Jessica Bonder reviews Joe Young’s “The Thing I Was Trying to Tell You”

Jun 5, 2024 | Bubbler

Editor’s Note: Publishing Genius has been dropping books that push an overwhelming but mostly hidden conversation for twenty years. Jessica Bonder reviews one of their forthcoming titles by the unsteady-gets-it flash author and painter, Joe Young.

The Thing I Was Trying to Tell You compels the reader to park on a bench as they might in a gallery, indefinitely pausing at the painting framed before them. For Baltimore-based artist Joseph Young has written a collection of flash fiction that obliges contemplation. Poetic and profound, his stories paint characters like leaves on autumn trees, subjects for quiet study, colorful in fixed repose. In the briefest of spaces, the stories achieve a deep dive into humanity, each word bearing its weight like a stone clutched in a hand.


The book opens with the title story “The Thing I Was Trying to Tell You.” Much of Young’s project is concerned with communication, the ways in which meaning is conceived, its challenges and shortcomings. The framework for this first story is that of triangulation—the rule of thirds a standard for composition in art. Drawing a triangle in the air, one unnamed character entreats another to “try very hard” to visualize three things. In “The Drop,” Carrie and Robert, a hetero couple, try to come to terms with Carrie’s homesickness, struggling to do so despite their years together. The moment distills to a paradox that neither is able to solve: “There is something quick to all riddles. You have seen how the most compact of persons will stop, mid-stir, mid- labor, mid-stride.” These lines can be understood as Young’s modus operandi: his “compact” stories are “riddles” that fearlessly pause “mid-labor.” Young doesn’t flinch at cold endings. In fact, he favors them.


Young’s language is spare, bordering on abstract. Nowhere is this more evident than in “The Paintings of Forrest Bess,” a series of responses to Bess’s paintings as prompts. At first, the responses read as abstruse and inaccessible; it’s easy to write them off as a writer’s self-indulgence. Until it’s understood what Young is aiming to achieve: his language moves into abstraction much as Bess’s paintings do. A standout in the collection is “Markus Rothkowitz—All Over.” Note that Markus Rothkowitz is none other than Mark Rothko, the American abstract painter best known for his color field paintings. The story imagines Markus indolent on a couch, observing the incoming light of a two-paneled window. An amateur photograph of a window as described accompanies the story, suggesting the author himself has an affinity with the artist.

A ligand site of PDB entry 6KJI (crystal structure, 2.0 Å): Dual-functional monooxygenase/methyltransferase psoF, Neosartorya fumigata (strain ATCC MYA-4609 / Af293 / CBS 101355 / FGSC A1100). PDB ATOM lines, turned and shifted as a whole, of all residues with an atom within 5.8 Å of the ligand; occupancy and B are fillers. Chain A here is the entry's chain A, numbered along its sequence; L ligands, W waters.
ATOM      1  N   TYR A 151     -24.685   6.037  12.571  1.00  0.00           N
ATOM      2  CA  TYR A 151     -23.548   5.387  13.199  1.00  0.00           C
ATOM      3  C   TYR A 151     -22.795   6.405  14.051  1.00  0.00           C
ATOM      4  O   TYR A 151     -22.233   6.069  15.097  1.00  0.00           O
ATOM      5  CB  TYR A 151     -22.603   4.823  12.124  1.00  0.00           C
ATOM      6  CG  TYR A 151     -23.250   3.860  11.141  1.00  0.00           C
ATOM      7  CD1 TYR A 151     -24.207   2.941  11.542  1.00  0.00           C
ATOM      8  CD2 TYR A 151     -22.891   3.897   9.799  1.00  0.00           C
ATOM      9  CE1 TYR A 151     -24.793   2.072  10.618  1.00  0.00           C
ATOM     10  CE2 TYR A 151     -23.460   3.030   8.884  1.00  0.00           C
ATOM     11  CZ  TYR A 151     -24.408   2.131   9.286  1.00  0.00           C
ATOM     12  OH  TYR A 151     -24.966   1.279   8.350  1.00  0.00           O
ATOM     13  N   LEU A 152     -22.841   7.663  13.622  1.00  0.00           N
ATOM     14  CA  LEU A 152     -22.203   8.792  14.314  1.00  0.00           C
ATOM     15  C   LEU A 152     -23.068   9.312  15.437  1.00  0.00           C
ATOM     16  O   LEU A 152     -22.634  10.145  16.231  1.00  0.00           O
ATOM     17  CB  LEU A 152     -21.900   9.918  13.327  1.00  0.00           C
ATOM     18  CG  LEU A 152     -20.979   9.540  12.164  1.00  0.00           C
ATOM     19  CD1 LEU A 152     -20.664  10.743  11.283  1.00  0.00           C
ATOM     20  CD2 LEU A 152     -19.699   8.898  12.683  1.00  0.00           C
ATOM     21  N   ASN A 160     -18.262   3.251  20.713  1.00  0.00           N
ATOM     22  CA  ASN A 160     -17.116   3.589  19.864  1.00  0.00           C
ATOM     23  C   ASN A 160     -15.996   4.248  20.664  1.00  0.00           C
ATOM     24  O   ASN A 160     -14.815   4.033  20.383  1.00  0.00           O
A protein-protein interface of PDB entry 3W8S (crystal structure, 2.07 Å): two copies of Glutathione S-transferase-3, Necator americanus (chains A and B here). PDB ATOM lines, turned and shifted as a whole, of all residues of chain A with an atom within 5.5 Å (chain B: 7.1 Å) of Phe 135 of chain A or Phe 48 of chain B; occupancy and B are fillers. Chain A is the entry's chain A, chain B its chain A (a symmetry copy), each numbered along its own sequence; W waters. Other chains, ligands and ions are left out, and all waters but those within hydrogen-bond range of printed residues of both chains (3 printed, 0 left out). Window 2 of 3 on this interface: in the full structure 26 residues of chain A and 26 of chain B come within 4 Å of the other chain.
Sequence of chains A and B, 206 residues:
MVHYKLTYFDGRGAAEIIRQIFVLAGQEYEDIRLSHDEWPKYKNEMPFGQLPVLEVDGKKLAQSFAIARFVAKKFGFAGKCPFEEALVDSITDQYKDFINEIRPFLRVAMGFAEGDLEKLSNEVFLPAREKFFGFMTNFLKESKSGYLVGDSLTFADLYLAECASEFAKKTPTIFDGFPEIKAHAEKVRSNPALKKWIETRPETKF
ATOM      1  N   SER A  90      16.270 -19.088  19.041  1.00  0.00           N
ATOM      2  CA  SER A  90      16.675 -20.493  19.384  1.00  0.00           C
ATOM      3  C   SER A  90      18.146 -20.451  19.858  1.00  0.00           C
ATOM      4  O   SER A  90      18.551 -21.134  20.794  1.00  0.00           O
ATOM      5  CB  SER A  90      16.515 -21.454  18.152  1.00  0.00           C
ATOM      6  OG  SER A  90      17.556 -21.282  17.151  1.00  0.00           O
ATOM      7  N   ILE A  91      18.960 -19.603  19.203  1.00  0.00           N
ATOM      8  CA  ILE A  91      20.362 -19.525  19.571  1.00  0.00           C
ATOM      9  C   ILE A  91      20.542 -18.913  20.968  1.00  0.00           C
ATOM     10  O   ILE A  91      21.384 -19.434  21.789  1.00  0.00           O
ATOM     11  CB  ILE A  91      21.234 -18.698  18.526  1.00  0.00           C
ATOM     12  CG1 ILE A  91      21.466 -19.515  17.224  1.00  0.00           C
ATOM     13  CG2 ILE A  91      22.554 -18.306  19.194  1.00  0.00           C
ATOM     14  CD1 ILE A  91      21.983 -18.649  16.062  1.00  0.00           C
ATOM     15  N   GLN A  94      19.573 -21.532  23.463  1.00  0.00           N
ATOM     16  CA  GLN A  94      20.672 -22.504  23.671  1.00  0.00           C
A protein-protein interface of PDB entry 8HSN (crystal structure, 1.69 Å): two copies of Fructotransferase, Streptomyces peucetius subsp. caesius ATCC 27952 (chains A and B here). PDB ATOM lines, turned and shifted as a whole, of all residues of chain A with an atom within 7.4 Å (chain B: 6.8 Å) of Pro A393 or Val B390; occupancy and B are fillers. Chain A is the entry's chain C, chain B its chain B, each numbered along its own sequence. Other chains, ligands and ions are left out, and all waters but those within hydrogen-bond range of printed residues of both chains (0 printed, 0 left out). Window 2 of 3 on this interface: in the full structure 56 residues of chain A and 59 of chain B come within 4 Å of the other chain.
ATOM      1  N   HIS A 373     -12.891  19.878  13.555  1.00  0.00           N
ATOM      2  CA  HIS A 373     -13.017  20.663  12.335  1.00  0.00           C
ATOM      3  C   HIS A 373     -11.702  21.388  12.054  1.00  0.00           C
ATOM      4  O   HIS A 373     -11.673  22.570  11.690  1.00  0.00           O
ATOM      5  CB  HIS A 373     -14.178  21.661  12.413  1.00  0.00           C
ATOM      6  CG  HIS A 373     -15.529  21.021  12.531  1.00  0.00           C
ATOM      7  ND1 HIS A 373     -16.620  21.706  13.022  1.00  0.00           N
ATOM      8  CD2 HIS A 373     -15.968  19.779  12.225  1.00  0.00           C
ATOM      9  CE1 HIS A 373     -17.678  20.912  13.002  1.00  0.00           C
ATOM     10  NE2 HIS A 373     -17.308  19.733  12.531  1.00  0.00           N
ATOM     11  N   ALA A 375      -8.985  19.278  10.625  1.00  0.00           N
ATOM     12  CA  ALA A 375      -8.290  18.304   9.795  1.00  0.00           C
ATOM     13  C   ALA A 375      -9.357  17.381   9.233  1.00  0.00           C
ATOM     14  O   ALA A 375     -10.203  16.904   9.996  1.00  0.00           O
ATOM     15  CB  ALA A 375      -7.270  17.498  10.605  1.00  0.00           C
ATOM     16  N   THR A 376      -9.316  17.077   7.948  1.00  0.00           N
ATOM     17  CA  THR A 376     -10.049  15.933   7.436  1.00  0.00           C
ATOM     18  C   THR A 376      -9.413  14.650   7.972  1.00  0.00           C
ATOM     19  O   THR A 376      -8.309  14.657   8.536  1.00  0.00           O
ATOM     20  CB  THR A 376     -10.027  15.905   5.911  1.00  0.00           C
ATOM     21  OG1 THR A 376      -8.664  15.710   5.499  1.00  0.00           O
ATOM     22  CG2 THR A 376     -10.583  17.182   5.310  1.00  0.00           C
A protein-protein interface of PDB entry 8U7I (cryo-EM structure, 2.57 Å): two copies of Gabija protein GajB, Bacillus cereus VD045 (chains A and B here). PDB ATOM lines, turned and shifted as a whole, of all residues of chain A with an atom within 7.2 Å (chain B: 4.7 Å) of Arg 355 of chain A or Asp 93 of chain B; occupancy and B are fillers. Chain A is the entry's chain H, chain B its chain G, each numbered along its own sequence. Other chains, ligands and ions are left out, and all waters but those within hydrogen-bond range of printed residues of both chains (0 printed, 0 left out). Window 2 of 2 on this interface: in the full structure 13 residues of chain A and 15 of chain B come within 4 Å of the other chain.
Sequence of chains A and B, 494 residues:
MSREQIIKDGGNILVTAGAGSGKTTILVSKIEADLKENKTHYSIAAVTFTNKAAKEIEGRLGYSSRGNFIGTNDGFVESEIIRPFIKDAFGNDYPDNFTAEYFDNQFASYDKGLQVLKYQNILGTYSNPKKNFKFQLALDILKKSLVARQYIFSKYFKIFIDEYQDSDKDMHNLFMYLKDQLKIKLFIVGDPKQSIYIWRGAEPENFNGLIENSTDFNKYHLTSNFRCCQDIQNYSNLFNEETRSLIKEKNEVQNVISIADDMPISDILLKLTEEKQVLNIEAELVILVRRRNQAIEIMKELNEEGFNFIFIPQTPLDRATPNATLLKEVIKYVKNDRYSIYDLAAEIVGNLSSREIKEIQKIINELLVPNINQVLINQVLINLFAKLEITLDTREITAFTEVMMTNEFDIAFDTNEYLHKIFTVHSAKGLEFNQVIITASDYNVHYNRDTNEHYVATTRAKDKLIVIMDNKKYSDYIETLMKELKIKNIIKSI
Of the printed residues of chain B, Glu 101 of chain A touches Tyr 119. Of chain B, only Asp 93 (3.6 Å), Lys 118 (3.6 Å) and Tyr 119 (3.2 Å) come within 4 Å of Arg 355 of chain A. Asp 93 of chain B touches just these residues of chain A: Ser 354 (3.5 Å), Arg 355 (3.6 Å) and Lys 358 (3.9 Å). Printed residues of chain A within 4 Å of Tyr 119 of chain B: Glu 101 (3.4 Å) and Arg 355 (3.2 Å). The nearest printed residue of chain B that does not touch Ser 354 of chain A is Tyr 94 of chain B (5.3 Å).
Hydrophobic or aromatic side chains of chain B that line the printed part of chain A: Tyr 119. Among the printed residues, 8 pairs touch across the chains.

Young takes formal risks. See “Ars longa, vita brevis,” eleven pages of descriptions of performers who died of heart attacks while in the act of performing. Culled from Wikipedia entries, the list is so long that it grows akin to process art, taking on the droning, repetitive quality of noise. The piece recalls Alvin Lucier’s I am sitting in a room, a work of sound art in which each successive statement of the phrase causes it to lose significance. Each death by heart attack grows less and less important, a running commentary on our collective apathy, or a trick of gallows humor, if not well-researched.

On collective apathy, these are stories of our times, times in which god seems absent yet nevertheless appears. Street people serve as preachers in several of Young’s stories, including “Heart Shaped Box” and “Mystery and Manners.” In the latter, a wooden-legged veteran carries around a Bible and preaches to kids, to whom he describes himself as “the shattered appliance of God.” These kids, however, are not looking to be saved, miscreants under the freeway poised on the lip of violence. “Heart Shaped Box” is a story straight from the streets of Baltimore. A leather-clad vagrant described as a “saint” declaims his thoughts on Marxism. Meanwhile, a young person tweaking out needs a dose of Narcan.


We simply can’t explain the elephant in the room. In Young’s world, it’s a literal elephant camped out in the attic. “This elephant is not a metaphor,” says the narrator in “Applause Please.” “She—as god or the empty stars allow—is her own elephant outright.” Albeit titularly, the pachyderm appears again in “Plato’s Old Blind Elephant.” The story takes the form of a debate between a man and a woman at gentle odds over the origin of a spider web. Who made the spider web? Was it god or the spider? In typical Youngian style, the man’s answer is a non-answer: “In fact, I have no idea what you’re talking about. No idea what anyone’s talking about.” In an ancient parable, a group of blind men touch an elephant they’ve never before encountered. Each takes his limited experience of the animal to be the absolute truth. Maybe this is what Young is getting at in his singular collection.

Jessica Bonder is the author of the novella BROKE WITCH (Thirty West Publishing House, 2022) and the chapbook BELL AND LIGHT (Galileo Press, 2020). Her short stories have appeared in The Stockholm Review, The Lonely Crowd, Maudlin House and Occulum, among others. Please visit her at www.jessicabonder.com.